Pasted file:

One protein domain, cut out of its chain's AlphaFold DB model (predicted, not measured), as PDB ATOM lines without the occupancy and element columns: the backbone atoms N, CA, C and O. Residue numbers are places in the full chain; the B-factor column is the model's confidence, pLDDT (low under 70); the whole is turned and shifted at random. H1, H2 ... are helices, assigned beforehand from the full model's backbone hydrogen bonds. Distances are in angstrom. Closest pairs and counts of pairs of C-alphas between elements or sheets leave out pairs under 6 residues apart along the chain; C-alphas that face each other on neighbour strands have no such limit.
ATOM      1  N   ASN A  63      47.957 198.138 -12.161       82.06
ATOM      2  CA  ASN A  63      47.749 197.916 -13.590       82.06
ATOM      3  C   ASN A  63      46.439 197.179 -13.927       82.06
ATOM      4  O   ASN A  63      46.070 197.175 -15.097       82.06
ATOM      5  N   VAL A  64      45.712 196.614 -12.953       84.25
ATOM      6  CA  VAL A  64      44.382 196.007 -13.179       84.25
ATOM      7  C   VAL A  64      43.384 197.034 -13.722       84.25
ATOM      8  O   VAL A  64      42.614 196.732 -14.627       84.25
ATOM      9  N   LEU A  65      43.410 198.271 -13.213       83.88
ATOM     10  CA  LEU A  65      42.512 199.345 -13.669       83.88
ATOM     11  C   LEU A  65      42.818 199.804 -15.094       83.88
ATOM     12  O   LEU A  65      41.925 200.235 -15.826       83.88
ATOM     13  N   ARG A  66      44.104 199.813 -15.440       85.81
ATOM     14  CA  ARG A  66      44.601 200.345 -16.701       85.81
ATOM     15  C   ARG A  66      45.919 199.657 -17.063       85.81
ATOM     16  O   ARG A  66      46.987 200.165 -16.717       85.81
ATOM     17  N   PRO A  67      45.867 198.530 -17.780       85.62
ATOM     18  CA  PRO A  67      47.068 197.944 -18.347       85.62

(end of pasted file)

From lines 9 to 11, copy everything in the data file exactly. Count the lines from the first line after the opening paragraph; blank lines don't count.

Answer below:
ATOM      9  N   LEU A  65      43.410 198.271 -13.213       83.88
ATOM     10  CA  LEU A  65      42.512 199.345 -13.669       83.88
ATOM     11  C   LEU A  65      42.818 199.804 -15.094       83.88